Ceremony at the 2WW memorial in Kirkenes. Photo: Atle Staalesen

As border town Kirkenes pays tribute to Soviet liberators, locals look to Moscow for freedom of Frode Berg

October 18, 2019
Is Berg on his way home after almost two years in FSB’s Lefortovo prison? The Russian Foreign Ministry says news about an imminent release of the retired border inspector convicted for espionage is nothing but «insinuation».

Big festivity is underway in the small Norwegian town located only few kilometers from the border to Russia. It is 75 years since Soviet forces pushed Nazi German troops out of the Kola Peninsula, across the border to Norway and westwards through the region of East Finnmark.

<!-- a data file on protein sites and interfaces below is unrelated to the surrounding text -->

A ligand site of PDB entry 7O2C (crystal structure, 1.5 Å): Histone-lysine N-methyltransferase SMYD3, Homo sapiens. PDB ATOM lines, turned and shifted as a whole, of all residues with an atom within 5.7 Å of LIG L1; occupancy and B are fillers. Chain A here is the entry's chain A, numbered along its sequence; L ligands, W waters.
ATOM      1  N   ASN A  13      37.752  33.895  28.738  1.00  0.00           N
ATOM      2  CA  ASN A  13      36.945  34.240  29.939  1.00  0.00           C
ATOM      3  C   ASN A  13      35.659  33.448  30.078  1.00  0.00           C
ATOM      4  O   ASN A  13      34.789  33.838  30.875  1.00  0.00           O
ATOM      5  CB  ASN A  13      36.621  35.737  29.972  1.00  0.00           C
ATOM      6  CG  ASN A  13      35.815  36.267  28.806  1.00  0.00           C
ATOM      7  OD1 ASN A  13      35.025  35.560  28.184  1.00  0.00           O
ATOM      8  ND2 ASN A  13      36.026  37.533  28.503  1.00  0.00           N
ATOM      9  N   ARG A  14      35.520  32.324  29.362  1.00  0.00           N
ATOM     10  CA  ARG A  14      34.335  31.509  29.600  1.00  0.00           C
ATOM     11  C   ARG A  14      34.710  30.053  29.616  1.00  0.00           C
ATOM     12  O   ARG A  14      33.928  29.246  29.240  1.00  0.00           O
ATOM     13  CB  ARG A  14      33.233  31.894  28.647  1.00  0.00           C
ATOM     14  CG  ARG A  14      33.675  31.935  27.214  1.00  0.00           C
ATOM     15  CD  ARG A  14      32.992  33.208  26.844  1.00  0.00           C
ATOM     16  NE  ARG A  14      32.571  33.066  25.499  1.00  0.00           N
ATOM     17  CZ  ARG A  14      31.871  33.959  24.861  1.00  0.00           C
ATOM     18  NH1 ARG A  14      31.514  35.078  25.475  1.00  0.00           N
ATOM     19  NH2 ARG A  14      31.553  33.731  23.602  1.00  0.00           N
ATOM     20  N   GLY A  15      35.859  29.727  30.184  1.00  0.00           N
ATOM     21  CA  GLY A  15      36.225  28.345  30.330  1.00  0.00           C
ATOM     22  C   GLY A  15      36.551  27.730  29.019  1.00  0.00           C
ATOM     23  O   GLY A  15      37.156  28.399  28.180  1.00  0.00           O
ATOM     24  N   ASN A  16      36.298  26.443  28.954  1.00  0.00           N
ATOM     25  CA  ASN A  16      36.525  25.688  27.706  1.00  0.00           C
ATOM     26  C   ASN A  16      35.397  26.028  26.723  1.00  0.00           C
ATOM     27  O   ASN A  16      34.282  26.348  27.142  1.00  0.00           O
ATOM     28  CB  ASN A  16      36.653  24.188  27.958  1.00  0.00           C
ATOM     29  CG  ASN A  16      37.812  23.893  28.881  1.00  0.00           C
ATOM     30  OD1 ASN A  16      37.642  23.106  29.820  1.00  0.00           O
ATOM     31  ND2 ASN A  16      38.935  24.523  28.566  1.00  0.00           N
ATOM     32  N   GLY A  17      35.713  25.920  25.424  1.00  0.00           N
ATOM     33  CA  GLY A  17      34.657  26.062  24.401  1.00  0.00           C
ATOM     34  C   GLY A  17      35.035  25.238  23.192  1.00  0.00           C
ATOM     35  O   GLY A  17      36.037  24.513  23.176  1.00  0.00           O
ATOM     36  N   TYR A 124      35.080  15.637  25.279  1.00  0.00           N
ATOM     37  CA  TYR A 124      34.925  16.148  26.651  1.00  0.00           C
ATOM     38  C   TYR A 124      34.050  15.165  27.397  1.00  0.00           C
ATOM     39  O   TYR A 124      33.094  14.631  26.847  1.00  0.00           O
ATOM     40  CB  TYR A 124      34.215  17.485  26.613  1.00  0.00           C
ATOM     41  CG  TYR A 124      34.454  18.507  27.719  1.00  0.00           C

On 25th October 1944, the Soviets made it to Kirkenes, the town that for more than three years had served as Hitler’s bridgehead in the advance on Murmansk.

Precisely 75 years later, Russian Foreign Minister Sergey Lavrov will be on site to mark the historical event. He will be welcomed on the highest level by King Harald of Norway, Prime Minister Erna Solberg, Foreign Minister Ine Eriksen Søreide and Defense Minister Frank Bakke-Jensen.

But locals appear more interested in getting back home Frode Berg, the former border inspector that since December 2017 has been locked up in the Lefortovo prison in Moscow on charges of espionage.


Frode Berg. Photo: Atle Staalesen

«Help Frode home»

Speculations about Berg’s release have hiked as the war commemorations have gotten closer. Additional hope has been sparked by recent news from Lithuania that a prisoner exchange with Russia is immanent and that Berg might be among the ones involved.